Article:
Health Ministry proposes major hospital reform

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The Latvian Health Ministry proposes dividing hospitals into four levels and changing the way the cooperate.

The Health Ministry on April 5 published a report on the healthcare system reform, reported LETA.

It provides that the first-level hospitals will ensure therapy and care of chronic patients, as well as emergency medical services 24 hours a day if the patient's life is not endangered. It's planned these hospitals will be within 60-minute reach to residents.

Second-level hospitals will ensure service in seven profiles - therapy, care of chronic patients, surgery, neurology, gynecology, prenatal and childbirth services and pediatrics, as well as emergency medical services. Also these hospitals should be reachable within an hour.

Third-level hospitals should ensure medical services in seven profiles and in addition they may provide specialized services, while fourth-level hospitals will provide services in 22 mandatory profiles and may have specialization profiles.

The planned reform also provides to estimate the number of beds in each profile that would meet the forecast demand for the health care services.

In order to make the most out of human resources, infrastructure, financial resources, and equipment, the reform provides for development of eight hospital cooperation territories in which the fourth- and third-level hospitals would develop a cooperation model with second- and first-level hospitals and medical emergency centers.

The reforms focus making healthcare services better available, but also solve problems important for medical staff, said Latvian Health Care Minister Anda Caksa in a press conference on April 5.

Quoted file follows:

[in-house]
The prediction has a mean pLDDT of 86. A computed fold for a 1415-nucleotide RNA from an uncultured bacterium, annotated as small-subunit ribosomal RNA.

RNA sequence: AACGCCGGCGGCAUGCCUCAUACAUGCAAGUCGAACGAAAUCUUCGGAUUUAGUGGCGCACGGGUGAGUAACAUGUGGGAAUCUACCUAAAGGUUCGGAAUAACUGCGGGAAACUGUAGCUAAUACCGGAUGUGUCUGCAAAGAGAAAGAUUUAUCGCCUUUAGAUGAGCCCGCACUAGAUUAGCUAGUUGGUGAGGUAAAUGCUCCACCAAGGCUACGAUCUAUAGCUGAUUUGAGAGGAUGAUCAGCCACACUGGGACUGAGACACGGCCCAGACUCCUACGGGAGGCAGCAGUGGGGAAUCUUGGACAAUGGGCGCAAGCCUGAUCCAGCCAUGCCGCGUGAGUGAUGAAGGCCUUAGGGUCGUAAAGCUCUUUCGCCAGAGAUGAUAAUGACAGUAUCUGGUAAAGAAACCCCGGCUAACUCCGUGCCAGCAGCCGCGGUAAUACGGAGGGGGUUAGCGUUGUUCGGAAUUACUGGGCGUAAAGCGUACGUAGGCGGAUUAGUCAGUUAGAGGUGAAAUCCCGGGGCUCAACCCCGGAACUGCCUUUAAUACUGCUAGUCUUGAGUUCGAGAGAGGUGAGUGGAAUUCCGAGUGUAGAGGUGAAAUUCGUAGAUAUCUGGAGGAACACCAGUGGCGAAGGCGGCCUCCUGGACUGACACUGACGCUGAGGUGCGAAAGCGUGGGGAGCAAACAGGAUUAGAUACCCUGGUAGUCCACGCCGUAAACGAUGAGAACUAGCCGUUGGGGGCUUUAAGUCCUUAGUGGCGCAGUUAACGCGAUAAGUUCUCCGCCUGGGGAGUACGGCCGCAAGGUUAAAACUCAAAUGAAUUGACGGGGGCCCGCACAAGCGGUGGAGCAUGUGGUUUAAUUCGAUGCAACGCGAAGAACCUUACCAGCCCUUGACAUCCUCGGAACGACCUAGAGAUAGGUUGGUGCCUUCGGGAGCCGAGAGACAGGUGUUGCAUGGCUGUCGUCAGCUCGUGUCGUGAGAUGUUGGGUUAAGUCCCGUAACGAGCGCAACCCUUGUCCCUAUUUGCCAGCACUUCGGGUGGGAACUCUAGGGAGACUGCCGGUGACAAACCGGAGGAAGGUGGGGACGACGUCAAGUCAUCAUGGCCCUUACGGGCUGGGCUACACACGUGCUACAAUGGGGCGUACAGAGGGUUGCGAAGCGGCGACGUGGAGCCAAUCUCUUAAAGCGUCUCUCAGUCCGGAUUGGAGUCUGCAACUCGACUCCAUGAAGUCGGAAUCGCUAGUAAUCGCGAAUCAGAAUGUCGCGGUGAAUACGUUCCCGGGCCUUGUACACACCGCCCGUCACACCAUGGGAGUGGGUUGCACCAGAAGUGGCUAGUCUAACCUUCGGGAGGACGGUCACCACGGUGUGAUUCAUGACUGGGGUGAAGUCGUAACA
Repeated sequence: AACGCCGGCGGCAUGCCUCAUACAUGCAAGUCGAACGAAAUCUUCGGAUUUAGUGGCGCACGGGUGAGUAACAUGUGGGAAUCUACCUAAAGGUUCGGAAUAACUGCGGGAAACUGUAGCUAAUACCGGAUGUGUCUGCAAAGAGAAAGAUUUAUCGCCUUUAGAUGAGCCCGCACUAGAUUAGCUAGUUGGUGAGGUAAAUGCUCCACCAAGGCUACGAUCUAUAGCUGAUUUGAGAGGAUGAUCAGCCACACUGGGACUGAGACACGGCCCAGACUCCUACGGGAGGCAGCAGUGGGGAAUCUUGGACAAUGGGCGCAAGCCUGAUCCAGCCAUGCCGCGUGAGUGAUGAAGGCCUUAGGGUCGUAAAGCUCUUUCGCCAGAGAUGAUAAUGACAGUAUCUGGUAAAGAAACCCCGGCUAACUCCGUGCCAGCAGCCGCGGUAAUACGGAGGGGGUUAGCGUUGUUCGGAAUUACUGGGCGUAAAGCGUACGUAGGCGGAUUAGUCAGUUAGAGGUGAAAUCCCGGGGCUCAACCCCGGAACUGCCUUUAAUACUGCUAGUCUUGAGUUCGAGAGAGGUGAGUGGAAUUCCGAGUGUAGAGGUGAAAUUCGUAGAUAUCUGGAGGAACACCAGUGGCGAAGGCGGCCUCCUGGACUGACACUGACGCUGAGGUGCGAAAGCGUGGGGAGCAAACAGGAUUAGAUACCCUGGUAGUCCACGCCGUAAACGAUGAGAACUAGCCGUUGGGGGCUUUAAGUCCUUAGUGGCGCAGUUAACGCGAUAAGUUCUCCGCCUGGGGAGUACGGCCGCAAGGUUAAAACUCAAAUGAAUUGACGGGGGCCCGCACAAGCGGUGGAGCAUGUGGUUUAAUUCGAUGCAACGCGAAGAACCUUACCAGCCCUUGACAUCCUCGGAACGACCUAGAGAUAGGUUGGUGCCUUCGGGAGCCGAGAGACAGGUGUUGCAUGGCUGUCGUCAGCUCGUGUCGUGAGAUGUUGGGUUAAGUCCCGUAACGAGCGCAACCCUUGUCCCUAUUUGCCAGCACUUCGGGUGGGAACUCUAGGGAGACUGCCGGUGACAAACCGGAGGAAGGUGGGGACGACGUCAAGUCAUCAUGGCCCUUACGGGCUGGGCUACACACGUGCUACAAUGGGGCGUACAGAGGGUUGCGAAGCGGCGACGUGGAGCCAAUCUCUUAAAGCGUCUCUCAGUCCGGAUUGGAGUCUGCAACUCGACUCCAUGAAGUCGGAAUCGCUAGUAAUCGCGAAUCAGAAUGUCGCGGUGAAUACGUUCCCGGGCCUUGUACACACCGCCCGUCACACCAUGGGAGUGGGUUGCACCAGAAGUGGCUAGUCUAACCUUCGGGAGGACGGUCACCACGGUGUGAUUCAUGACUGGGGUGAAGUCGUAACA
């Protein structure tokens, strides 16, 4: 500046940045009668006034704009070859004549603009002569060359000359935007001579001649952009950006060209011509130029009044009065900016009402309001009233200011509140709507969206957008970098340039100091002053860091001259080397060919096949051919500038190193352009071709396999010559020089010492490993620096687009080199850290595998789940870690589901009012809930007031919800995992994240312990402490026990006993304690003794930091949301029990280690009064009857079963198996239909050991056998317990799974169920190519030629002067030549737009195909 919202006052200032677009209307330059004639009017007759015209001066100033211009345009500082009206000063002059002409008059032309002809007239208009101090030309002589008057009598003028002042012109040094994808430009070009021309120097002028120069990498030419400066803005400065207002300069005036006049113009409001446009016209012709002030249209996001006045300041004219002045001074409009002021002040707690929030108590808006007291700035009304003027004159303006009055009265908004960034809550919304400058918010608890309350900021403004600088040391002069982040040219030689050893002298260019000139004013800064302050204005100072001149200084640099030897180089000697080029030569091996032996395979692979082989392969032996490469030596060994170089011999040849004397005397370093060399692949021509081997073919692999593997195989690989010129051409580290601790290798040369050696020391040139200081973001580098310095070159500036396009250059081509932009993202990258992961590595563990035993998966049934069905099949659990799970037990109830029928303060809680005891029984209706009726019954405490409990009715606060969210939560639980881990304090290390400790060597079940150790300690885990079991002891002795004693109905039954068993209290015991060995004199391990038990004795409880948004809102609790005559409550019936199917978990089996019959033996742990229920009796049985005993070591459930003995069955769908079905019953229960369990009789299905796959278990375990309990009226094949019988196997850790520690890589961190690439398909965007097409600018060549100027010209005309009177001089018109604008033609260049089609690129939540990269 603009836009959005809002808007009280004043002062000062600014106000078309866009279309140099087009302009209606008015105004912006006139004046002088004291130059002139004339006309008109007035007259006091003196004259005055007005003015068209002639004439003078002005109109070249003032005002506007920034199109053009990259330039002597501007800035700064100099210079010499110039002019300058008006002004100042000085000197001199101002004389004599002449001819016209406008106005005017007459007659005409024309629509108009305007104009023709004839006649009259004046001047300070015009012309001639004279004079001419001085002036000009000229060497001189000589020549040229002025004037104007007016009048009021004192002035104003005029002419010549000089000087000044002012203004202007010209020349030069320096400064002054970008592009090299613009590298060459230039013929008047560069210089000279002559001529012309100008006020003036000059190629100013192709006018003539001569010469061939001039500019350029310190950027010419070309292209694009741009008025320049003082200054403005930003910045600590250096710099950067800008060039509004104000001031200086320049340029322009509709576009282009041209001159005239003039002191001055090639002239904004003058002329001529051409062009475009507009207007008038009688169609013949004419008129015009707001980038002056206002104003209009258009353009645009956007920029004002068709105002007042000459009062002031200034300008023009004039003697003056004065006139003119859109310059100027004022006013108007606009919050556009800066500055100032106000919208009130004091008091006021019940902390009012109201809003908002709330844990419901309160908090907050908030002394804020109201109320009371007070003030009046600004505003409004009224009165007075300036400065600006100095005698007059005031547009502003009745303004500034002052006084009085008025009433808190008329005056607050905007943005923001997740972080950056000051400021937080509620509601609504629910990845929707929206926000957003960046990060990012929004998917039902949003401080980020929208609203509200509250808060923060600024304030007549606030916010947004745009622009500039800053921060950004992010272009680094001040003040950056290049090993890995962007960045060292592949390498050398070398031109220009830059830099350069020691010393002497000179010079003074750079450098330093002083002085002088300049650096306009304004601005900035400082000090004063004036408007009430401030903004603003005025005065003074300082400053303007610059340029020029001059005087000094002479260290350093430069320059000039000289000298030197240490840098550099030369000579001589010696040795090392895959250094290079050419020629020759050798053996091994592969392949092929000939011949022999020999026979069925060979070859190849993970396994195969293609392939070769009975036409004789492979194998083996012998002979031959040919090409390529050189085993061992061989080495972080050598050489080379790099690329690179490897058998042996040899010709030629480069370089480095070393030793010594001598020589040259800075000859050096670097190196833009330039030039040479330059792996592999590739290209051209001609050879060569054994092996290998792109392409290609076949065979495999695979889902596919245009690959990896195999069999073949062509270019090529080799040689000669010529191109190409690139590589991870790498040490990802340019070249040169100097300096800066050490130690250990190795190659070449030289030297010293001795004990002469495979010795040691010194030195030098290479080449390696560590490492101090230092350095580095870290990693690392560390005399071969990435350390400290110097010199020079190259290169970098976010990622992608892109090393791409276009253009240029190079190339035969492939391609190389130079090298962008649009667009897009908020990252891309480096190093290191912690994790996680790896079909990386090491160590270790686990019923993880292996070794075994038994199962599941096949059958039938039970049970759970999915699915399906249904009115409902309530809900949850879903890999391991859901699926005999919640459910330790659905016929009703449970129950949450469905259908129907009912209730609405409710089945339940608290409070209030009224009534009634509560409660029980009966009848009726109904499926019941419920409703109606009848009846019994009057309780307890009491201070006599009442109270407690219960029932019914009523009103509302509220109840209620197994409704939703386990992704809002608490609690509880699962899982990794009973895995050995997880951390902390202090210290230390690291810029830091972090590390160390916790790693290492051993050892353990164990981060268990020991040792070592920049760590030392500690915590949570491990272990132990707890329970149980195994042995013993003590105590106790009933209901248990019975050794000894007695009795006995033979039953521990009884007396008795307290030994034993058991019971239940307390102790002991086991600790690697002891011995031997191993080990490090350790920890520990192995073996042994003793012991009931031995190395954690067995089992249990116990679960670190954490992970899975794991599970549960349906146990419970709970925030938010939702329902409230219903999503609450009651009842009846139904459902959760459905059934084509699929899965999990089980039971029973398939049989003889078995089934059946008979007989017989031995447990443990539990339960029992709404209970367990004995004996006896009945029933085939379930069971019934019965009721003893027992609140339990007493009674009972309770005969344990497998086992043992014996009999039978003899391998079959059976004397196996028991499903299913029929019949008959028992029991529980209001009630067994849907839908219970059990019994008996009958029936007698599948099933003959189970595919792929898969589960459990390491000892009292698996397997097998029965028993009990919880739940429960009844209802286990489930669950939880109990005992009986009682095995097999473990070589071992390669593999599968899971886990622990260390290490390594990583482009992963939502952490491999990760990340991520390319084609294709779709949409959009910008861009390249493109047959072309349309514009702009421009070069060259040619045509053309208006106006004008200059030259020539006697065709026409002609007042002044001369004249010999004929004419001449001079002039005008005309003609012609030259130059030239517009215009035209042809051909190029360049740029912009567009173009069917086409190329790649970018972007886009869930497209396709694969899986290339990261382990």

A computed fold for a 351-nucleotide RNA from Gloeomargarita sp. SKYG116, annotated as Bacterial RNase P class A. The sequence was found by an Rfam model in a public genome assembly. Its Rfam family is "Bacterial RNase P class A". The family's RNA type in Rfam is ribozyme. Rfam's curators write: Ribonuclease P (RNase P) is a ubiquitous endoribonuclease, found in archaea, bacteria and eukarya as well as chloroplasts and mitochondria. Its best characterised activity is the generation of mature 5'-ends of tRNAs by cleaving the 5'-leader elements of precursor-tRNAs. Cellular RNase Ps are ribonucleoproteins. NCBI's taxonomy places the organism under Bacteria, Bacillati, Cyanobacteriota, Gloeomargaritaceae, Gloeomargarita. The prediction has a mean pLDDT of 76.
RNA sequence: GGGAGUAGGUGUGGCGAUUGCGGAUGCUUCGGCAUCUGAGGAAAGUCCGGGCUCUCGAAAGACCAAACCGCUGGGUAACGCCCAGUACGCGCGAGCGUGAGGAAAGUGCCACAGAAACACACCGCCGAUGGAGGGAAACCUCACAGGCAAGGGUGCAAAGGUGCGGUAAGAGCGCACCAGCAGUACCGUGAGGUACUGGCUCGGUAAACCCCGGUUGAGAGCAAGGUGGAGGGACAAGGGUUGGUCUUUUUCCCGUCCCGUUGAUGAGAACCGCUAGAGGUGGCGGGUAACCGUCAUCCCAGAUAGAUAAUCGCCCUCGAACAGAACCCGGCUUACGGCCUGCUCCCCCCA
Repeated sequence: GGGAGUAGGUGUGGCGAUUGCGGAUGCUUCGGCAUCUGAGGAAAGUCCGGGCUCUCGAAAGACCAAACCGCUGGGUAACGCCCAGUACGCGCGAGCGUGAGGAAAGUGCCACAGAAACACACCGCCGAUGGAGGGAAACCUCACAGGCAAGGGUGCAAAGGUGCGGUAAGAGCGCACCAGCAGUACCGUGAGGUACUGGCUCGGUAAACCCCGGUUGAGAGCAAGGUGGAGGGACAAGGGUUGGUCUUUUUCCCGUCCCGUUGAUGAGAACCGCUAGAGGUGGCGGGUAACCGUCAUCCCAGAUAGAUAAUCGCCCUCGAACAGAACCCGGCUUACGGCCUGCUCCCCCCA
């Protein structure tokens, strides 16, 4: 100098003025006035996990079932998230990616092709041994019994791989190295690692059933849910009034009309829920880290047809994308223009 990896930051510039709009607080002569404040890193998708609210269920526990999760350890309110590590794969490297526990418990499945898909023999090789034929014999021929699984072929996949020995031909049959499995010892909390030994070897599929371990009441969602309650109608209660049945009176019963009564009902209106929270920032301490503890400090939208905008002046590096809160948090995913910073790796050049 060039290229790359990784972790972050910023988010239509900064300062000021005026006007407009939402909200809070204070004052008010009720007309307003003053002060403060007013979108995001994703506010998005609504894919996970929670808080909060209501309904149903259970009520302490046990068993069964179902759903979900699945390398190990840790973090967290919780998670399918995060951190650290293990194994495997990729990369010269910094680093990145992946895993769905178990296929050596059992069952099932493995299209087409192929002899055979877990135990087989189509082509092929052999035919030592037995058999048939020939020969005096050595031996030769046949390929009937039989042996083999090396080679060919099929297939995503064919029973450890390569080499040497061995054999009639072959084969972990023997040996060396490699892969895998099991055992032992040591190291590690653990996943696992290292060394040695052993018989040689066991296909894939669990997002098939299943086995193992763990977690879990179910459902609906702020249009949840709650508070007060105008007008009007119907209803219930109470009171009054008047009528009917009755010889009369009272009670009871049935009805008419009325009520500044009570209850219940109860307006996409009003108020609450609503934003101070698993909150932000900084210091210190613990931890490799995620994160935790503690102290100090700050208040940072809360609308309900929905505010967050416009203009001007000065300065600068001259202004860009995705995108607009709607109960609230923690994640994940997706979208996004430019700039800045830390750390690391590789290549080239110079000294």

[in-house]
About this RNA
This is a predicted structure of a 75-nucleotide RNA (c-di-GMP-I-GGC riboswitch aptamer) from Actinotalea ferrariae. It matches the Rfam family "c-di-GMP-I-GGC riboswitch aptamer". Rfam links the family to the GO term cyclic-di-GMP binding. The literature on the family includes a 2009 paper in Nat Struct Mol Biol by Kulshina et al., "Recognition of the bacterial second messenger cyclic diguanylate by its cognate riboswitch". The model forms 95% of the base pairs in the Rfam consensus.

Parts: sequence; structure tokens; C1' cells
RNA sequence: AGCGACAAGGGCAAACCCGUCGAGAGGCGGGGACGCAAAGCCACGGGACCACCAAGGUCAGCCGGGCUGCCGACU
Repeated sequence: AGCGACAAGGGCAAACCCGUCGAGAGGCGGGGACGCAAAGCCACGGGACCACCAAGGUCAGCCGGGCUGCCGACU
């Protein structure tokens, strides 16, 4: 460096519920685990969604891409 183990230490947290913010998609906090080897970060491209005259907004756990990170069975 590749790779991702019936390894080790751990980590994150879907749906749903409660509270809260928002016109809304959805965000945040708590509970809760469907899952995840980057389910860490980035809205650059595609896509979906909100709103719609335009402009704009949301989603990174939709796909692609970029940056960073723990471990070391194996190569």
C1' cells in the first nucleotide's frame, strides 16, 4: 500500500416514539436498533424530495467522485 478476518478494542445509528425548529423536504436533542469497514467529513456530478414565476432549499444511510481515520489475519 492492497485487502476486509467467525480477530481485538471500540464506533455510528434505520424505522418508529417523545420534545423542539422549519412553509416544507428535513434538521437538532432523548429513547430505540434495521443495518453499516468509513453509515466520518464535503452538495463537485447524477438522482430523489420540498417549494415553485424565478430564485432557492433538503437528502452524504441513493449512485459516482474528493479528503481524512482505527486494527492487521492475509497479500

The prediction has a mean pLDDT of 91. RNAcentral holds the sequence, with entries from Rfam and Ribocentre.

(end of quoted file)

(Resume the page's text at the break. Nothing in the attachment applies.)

She said that the task of the reform is to improve public health indicators, improve the healthcare quality irrespective of the service location, solve human resource problems in the sector, and develop a strategic approach in procurement of healthcare services.

The minister said that discussion on reforms in the healthcare sector had not been easy, but the stakeholders are aware that not only structure, but also thinking should be changed.

Asked whether there is political support to the planned reforms, the minister said that there are active talks with the Finance Ministry in order to solve the financing problems. The officials are discussing an increase of medics wages next year.

Coincidentally, Latvian Radio reported on April 5 that staff at the Children's Hospital and Riga Maternity Hospital have turned to the Constitutional Court, claiming that their unpaid overtime work is unfair and not in line with the Constitution.

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